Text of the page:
He said the case is "about what happens when arrogance meets access to sensitive information."

Wearing his dress blue uniform, the slightly built Manning peered through his small eyeglasses at a slide show of the prosecutor's hour-long opening statement, watching on a laptop computer at the defense table. The slide show also was projected on three larger screens in the courtroom, which had seats for only about 50 people.

Later, almost motionless, the soldier from Crescent, Okla., sat forward in his chair, looking toward his defense attorney, David Coombs, throughout his 25-minute opening statement.

Coombs said Manning struggled to do the right thing as "a humanist," a word engraved on his custom-made dog tags. As an analyst in Baghdad, Manning had access to hundreds of millions of documents but selectively leaked material, Coombs said. He mentioned an unclassified video of a 2007 U.S. Apache helicopter attack that mistakenly killed civilians, including a Reuters photographer.

"He believed this information showed how we value human life. He was troubled by that. He believed that if the American public saw it, they too would be troubled," Coombs said.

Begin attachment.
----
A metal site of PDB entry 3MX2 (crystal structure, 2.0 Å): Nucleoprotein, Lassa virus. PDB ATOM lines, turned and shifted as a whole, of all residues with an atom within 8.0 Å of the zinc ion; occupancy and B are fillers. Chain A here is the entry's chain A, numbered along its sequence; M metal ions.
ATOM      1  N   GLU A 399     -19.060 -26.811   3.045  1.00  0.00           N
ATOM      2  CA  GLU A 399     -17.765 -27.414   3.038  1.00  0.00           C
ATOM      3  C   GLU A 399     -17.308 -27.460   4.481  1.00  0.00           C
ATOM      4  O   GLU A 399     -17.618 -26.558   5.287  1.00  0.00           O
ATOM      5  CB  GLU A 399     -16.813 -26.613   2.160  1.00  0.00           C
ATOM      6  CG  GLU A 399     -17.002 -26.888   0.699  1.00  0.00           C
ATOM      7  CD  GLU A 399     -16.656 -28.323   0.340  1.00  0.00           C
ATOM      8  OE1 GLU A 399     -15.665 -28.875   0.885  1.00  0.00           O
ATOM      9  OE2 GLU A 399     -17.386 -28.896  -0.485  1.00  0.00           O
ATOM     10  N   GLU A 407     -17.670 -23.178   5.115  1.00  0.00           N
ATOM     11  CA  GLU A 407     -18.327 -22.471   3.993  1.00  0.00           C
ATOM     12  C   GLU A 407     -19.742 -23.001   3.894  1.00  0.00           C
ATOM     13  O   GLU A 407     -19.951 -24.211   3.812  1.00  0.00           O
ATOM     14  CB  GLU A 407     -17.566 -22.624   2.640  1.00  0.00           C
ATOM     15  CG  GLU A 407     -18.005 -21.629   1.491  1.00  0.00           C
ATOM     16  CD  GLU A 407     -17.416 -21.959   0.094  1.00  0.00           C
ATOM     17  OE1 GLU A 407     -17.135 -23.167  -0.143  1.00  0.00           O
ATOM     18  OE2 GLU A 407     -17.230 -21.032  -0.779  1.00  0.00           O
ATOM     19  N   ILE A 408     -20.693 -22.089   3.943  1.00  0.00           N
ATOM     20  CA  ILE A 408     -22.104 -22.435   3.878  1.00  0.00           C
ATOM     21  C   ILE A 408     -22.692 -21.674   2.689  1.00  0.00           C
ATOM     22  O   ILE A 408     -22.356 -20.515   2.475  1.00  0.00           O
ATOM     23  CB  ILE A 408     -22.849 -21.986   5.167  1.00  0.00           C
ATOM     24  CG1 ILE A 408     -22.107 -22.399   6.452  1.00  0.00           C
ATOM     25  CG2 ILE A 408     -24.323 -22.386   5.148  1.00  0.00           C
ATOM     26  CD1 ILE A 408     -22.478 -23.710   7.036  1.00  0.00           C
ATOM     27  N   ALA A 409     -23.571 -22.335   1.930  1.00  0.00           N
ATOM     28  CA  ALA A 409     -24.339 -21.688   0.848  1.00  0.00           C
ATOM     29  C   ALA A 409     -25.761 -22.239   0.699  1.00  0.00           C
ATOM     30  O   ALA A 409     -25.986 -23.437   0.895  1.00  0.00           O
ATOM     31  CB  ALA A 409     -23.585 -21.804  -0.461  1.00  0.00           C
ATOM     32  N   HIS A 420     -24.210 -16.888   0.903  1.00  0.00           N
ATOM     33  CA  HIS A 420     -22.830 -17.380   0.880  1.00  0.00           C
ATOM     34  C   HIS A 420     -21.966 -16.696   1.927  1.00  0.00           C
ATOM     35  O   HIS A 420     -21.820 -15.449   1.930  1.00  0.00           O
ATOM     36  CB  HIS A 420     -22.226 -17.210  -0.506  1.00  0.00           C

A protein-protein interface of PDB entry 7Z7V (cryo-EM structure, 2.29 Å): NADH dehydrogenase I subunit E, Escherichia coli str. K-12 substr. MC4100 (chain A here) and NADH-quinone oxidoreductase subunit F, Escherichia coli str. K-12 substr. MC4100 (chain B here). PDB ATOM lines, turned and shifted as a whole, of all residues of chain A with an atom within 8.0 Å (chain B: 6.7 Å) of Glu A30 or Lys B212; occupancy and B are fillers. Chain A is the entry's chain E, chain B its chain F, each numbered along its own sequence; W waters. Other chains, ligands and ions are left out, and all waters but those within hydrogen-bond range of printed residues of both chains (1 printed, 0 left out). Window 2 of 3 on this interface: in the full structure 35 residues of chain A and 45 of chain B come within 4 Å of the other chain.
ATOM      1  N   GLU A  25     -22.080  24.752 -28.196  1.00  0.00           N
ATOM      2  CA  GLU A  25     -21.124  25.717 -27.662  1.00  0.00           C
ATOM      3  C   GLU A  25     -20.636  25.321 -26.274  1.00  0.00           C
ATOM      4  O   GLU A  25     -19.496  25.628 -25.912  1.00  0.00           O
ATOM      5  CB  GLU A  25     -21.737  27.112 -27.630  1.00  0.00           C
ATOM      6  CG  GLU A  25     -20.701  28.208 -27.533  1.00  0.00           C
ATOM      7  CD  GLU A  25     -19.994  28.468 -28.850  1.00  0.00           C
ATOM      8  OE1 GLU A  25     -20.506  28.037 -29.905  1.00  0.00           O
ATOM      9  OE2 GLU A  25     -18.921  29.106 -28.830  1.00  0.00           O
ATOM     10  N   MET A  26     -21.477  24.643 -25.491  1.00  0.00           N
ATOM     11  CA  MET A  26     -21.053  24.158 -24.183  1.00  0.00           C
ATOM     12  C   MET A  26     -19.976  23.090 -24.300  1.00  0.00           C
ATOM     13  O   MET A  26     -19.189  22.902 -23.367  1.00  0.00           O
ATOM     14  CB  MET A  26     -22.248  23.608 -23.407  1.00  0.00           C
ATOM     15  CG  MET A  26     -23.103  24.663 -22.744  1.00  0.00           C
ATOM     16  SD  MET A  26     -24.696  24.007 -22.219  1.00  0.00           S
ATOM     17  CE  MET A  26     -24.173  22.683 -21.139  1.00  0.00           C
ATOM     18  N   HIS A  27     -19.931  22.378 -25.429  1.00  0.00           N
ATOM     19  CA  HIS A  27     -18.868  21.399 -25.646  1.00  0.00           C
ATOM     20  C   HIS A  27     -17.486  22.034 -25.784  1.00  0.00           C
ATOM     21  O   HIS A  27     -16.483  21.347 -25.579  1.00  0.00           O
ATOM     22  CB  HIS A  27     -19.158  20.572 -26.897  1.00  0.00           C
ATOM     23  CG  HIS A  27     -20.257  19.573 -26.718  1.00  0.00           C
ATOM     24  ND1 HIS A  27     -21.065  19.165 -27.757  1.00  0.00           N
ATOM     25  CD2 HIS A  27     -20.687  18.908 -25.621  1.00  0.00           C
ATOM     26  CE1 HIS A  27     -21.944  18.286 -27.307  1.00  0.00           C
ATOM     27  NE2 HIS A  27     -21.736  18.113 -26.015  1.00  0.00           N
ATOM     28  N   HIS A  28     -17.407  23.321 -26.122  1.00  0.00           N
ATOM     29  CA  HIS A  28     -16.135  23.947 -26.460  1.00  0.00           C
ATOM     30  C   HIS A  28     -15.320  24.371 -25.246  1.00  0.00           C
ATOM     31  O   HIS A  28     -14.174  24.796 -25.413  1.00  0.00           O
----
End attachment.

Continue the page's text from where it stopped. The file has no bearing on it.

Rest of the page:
Coombs did not address whether bin Laden ever saw any of the material. The soldier has said he did not believe the information would harm the U.S.

Coombs said Manning struggled privately with gender identity early in his tour of duty, when gays couldn't openly serve in the military.

"His struggles led him to feel that he needed to do something to make a difference in this world," Coombs said. "He needed to do something to help improve what he was seeing."

Later in the day, the court also heard from two Army investigators and Manning's roommate in Iraq, who testified the soldier was online whenever he was in their quarters.